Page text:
Gentamicin Sulfate Pharmacokinetics

Absorption

Bioavailability

Not usually absorbed from intact skin.c Readily absorbed from denuded areas of skin or skin that has lost the keratin layer (i.e., wounds, burns, ulcers).c

Greater absorption of gentamicin from cream than ointment.c

Stability

Storage

Topical

Cream and Ointment

15–30°C.a b d

Actions and Spectrum

  • Usually bactericidal.a b c d

  • Appears to inhibit protein synthesis in susceptible bacteria by irreversibly binding to 30S ribosomal subunits.c

  • Spectrum of activity includes many aerobic gram-negative bacteria and some aerobic gram-positive bacteria.c

  • Gram-positive aerobes: Active against Staphylococcus aureus.a d Minimally active against streptococci.c

  • Gram-negative aerobes: Active against Aerobacter aerogenes, Escherichia coli, Klebsiella pneumoniae, Proteus vulgaris, and Pseudomonas aeruginosa.a b d

  • Inactive against fungi, viruses, and most anaerobic bacteria.a b c d

  • Resistance to gentamicin reported in both gram-positive and gram-negative bacteria.c Partial cross-resistance occurs between gentamicin and other aminoglycosides.c

Advice to Patients

  • Importance of discontinuing gentamicin and instituting appropriate therapy if superinfection occurs.a b c d

  • Importance of understanding that topical gentamicin preparations are for external use only; importance of not using in the eyes.a

  • Importance of women informing clinicians if they are or plan to become pregnant or plan to breast-feed.

  • Importance of informing clinicians of existing or contemplated concomitant therapy, including prescription and OTC drugs, as well as any concomitant illnesses.

  • Importance of informing patients of other important precautionary information. (See Cautions.)

Preparations

Excipients in commercially available drug preparations may have clinically important effects in some individuals; consult specific product labeling for details.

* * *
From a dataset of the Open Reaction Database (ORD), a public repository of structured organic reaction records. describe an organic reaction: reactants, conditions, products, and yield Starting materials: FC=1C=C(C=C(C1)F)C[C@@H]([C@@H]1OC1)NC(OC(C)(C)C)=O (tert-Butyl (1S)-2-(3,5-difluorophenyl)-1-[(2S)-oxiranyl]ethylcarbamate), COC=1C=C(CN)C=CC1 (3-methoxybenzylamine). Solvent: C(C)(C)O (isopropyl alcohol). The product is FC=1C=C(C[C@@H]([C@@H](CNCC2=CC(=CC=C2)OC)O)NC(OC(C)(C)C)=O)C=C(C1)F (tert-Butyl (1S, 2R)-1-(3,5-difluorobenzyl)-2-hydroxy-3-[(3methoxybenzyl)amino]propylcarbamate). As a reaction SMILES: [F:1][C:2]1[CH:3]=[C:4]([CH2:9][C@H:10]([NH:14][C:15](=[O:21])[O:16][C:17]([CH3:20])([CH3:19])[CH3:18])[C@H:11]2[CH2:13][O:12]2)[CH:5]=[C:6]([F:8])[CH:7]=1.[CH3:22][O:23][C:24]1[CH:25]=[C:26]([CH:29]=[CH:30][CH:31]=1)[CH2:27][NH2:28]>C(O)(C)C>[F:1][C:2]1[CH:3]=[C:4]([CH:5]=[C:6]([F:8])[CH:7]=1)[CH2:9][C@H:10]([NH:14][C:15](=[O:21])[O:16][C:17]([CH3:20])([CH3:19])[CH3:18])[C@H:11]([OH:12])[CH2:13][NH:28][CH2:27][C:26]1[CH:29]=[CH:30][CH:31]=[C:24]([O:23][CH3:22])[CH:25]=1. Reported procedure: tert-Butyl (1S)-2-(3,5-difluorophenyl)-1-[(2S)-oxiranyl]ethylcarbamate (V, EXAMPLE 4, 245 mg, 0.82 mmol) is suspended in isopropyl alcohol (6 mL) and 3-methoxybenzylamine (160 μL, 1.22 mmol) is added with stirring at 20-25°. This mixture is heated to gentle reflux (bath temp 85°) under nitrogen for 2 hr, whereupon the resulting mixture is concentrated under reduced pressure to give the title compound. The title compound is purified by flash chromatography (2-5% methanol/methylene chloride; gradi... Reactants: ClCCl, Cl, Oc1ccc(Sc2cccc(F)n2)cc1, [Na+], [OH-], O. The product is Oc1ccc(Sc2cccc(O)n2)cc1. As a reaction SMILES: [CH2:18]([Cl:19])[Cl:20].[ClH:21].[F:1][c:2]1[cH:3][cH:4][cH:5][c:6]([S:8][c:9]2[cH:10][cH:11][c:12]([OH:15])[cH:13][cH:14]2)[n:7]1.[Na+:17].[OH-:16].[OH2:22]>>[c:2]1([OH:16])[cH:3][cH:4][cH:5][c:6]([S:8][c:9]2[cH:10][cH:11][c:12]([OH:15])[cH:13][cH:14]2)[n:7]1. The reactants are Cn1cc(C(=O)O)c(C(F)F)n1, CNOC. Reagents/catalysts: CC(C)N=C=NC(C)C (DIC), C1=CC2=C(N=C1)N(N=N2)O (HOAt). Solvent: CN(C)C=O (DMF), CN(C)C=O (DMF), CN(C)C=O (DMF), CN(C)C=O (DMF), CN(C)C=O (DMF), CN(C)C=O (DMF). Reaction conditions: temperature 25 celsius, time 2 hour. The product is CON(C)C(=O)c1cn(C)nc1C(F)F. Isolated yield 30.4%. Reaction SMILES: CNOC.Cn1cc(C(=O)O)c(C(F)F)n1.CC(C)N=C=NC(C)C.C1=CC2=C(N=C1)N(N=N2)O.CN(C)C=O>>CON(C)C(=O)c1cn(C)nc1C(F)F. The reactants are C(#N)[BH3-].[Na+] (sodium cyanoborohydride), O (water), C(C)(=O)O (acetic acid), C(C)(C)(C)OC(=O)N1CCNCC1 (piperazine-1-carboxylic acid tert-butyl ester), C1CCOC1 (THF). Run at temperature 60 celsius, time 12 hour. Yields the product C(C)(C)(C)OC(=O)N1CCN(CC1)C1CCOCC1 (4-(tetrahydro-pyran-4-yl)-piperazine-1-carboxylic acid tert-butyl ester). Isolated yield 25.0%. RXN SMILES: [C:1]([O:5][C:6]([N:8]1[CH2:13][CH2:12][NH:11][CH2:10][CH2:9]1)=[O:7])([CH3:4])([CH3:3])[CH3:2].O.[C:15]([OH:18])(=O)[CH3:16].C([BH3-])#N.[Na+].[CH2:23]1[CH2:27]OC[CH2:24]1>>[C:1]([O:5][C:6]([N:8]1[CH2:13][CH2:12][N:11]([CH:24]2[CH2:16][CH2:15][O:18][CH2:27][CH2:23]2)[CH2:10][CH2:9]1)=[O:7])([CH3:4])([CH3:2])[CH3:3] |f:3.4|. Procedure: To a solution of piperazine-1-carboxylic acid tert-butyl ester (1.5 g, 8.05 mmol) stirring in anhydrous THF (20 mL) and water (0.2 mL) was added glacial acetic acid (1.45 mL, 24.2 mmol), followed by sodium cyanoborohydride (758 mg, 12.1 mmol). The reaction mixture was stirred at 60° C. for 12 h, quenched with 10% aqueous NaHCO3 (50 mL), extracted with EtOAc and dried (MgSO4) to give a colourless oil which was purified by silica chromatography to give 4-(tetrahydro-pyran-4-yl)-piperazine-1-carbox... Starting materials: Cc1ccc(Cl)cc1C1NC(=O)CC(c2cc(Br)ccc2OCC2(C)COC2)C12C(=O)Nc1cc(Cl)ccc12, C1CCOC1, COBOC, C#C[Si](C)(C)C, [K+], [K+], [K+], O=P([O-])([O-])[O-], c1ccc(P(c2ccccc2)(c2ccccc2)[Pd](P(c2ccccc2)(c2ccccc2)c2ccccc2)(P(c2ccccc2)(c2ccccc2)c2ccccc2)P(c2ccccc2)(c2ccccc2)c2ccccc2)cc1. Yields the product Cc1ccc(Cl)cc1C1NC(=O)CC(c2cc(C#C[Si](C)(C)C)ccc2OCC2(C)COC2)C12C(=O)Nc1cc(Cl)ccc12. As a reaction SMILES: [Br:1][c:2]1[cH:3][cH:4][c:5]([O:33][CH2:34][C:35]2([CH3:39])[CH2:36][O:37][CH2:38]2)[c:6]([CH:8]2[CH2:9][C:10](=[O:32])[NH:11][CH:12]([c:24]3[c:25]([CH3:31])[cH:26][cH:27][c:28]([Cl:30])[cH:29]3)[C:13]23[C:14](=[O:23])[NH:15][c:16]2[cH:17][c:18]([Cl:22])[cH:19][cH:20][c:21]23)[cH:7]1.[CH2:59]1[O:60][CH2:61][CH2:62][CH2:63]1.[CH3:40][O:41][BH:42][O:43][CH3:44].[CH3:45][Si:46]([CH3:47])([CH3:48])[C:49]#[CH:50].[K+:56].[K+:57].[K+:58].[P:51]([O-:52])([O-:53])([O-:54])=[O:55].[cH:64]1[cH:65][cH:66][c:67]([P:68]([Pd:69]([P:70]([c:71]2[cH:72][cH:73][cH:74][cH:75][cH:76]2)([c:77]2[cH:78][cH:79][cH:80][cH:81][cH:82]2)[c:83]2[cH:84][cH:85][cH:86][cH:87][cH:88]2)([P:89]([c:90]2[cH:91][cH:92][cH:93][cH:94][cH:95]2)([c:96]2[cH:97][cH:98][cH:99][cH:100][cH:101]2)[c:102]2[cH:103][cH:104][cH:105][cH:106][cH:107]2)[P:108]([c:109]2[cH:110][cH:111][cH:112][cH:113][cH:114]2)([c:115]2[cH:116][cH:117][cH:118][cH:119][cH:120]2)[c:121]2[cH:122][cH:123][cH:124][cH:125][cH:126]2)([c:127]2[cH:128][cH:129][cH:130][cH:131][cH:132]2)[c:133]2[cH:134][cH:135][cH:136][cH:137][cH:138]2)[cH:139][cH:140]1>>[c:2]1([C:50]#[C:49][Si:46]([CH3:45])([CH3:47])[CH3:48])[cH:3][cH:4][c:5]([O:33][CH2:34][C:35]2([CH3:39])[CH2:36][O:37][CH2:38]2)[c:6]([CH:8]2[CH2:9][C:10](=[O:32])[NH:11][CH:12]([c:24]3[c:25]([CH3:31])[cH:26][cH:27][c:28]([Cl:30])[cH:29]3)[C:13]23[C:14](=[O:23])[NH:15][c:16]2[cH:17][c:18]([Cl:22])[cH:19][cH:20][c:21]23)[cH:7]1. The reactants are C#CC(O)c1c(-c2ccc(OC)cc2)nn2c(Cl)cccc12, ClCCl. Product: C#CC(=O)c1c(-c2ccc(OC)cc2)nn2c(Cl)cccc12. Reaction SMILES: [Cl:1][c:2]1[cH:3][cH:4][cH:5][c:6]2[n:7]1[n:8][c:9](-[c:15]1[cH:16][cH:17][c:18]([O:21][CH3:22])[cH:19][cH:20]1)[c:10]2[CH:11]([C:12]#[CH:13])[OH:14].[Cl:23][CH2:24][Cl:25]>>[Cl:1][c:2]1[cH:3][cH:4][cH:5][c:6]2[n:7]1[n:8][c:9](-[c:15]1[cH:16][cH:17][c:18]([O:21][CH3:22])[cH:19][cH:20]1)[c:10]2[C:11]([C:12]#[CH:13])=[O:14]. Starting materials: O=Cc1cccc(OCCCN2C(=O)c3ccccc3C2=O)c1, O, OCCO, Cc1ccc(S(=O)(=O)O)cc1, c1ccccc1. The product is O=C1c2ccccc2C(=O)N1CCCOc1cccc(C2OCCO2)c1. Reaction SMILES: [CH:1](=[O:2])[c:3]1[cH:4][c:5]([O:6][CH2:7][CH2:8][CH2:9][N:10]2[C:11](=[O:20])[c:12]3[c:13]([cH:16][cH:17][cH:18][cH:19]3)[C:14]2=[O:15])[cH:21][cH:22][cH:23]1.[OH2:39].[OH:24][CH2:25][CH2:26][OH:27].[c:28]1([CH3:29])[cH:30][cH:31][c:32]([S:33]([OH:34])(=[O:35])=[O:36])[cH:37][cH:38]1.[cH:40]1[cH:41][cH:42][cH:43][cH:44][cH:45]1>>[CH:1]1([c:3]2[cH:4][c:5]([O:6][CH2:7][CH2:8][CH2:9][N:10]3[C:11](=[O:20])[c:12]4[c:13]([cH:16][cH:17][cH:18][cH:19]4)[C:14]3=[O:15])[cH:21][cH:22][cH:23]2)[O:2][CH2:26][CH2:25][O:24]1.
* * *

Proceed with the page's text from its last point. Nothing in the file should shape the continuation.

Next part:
Please refer to the ASHP Drug Shortages Resource Center for information on shortages of one or more of these preparations.

* available from one or more manufacturer, distributor, and/or repackager by generic (nonproprietary) name

Gentamicin Sulfate

Routes

Dosage Forms

Strengths

Brand Names

Manufacturer

Topical

Cream*

0.1% (of gentamicin)*

Gentamicin Sulfate (with parabens and propylene glycol)

Fougera, Perrigo

Ointment*

0.1% (of gentamicin)*

Gentamicin Sulfate (with parabens)

Fougera, Perrigo

AHFS DI Essentials. © Copyright 2016, Selected Revisions January 1, 2008. American Society of Health-System Pharmacists, Inc., 7272 Wisconsin Avenue, Bethesda, Maryland 20814.

References

a. Fougera. Gentamicin sulfate cream prescribing information. Melville, NY; 2005 Mar.

b. Fougera. Gentamicin sulfate ointment prescribing information. Melville, NY; 1998 Mar. From the DailyMed website () Accessed 2007 Nov 20.

c. AHFS drug information 2007. McEvoy GK, ed. Gentamicin sulfate. Bethesda, MD: American Society of Health-System Pharmacists; 2007:3444-45.

d. Perrigo. Gentamicin sulfate ointment and cream prescribing information. Allegan, MI: 2007 Apr. From the DailyMed website () Accessed 2007 Nov 20 .

e. Briggs GG, Freeman RK, Yaffe SJ. Drugs in pregnancy and lactation. 7th ed. Philadelphia: Lippincott Williams & Wilkins; 2005:720-3.